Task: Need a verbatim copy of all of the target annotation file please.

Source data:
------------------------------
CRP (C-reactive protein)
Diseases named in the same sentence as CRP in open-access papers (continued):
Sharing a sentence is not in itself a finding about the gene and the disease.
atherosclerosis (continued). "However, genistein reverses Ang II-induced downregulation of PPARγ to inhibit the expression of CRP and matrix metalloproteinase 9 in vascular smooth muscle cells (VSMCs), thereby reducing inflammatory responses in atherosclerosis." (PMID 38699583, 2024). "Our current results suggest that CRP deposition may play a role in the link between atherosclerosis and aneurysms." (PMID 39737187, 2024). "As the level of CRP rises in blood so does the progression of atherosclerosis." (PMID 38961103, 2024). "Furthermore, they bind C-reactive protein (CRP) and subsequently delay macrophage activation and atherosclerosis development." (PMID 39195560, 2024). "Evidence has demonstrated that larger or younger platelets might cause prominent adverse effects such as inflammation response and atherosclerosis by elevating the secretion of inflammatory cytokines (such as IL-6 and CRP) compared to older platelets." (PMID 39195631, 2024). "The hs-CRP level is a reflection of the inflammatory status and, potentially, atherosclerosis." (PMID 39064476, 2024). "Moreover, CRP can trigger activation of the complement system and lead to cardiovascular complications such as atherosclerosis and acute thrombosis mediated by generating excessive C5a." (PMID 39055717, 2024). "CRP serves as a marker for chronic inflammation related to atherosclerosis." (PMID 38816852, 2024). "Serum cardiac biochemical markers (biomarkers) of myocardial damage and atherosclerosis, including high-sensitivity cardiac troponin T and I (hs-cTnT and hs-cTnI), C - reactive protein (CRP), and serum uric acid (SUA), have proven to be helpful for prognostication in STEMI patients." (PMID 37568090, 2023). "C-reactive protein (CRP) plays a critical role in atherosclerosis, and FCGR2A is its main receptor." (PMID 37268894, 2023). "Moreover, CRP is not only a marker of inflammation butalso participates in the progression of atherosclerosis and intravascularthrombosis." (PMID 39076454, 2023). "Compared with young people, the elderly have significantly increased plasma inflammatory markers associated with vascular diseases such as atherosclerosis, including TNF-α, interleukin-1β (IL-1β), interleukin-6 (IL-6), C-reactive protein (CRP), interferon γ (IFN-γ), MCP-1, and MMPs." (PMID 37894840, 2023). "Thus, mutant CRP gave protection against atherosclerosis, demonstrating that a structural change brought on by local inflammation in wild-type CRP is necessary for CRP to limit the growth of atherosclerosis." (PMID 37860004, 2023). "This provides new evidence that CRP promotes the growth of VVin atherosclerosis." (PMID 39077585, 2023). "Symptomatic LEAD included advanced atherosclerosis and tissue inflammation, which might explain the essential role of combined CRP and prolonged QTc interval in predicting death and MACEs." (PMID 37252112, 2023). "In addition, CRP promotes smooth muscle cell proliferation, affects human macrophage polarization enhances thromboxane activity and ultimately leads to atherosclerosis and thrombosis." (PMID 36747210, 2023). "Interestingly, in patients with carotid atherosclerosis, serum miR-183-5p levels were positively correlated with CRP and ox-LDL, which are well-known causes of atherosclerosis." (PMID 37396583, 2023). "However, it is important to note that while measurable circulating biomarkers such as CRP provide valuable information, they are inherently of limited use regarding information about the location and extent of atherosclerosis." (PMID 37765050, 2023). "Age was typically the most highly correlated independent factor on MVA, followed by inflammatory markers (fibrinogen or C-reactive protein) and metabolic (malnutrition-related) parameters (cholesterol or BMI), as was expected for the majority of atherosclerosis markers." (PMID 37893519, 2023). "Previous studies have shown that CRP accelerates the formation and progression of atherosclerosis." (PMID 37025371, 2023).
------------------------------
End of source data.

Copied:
CRP (C-reactive protein)
Diseases named in the same sentence as CRP in open-access papers (continued):
Sharing a sentence is not in itself a finding about the gene and the disease.
atherosclerosis (continued). "However, genistein reverses Ang II-induced downregulation of PPARγ to inhibit the expression of CRP and matrix metalloproteinase 9 in vascular smooth muscle cells (VSMCs), thereby reducing inflammatory responses in atherosclerosis." (PMID 38699583, 2024). "Our current results suggest that CRP deposition may play a role in the link between atherosclerosis and aneurysms." (PMID 39737187, 2024). "As the level of CRP rises in blood so does the progression of atherosclerosis." (PMID 38961103, 2024). "Furthermore, they bind C-reactive protein (CRP) and subsequently delay macrophage activation and atherosclerosis development." (PMID 39195560, 2024). "Evidence has demonstrated that larger or younger platelets might cause prominent adverse effects such as inflammation response and atherosclerosis by elevating the secretion of inflammatory cytokines (such as IL-6 and CRP) compared to older platelets." (PMID 39195631, 2024). "The hs-CRP level is a reflection of the inflammatory status and, potentially, atherosclerosis." (PMID 39064476, 2024). "Moreover, CRP can trigger activation of the complement system and lead to cardiovascular complications such as atherosclerosis and acute thrombosis mediated by generating excessive C5a." (PMID 39055717, 2024). "CRP serves as a marker for chronic inflammation related to atherosclerosis." (PMID 38816852, 2024). "Serum cardiac biochemical markers (biomarkers) of myocardial damage and atherosclerosis, including high-sensitivity cardiac troponin T and I (hs-cTnT and hs-cTnI), C - reactive protein (CRP), and serum uric acid (SUA), have proven to be helpful for prognostication in STEMI patients." (PMID 37568090, 2023). "C-reactive protein (CRP) plays a critical role in atherosclerosis, and FCGR2A is its main receptor." (PMID 37268894, 2023). "Moreover, CRP is not only a marker of inflammation butalso participates in the progression of atherosclerosis and intravascularthrombosis." (PMID 39076454, 2023). "Compared with young people, the elderly have significantly increased plasma inflammatory markers associated with vascular diseases such as atherosclerosis, including TNF-α, interleukin-1β (IL-1β), interleukin-6 (IL-6), C-reactive protein (CRP), interferon γ (IFN-γ), MCP-1, and MMPs." (PMID 37894840, 2023). "Thus, mutant CRP gave protection against atherosclerosis, demonstrating that a structural change brought on by local inflammation in wild-type CRP is necessary for CRP to limit the growth of atherosclerosis." (PMID 37860004, 2023). "This provides new evidence that CRP promotes the growth of VVin atherosclerosis." (PMID 39077585, 2023). "Symptomatic LEAD included advanced atherosclerosis and tissue inflammation, which might explain the essential role of combined CRP and prolonged QTc interval in predicting death and MACEs." (PMID 37252112, 2023). "In addition, CRP promotes smooth muscle cell proliferation, affects human macrophage polarization enhances thromboxane activity and ultimately leads to atherosclerosis and thrombosis." (PMID 36747210, 2023). "Interestingly, in patients with carotid atherosclerosis, serum miR-183-5p levels were positively correlated with CRP and ox-LDL, which are well-known causes of atherosclerosis." (PMID 37396583, 2023). "However, it is important to note that while measurable circulating biomarkers such as CRP provide valuable information, they are inherently of limited use regarding information about the location and extent of atherosclerosis." (PMID 37765050, 2023). "Age was typically the most highly correlated independent factor on MVA, followed by inflammatory markers (fibrinogen or C-reactive protein) and metabolic (malnutrition-related) parameters (cholesterol or BMI), as was expected for the majority of atherosclerosis markers." (PMID 37893519, 2023). "Previous studies have shown that CRP accelerates the formation and progression of atherosclerosis." (PMID 37025371, 2023).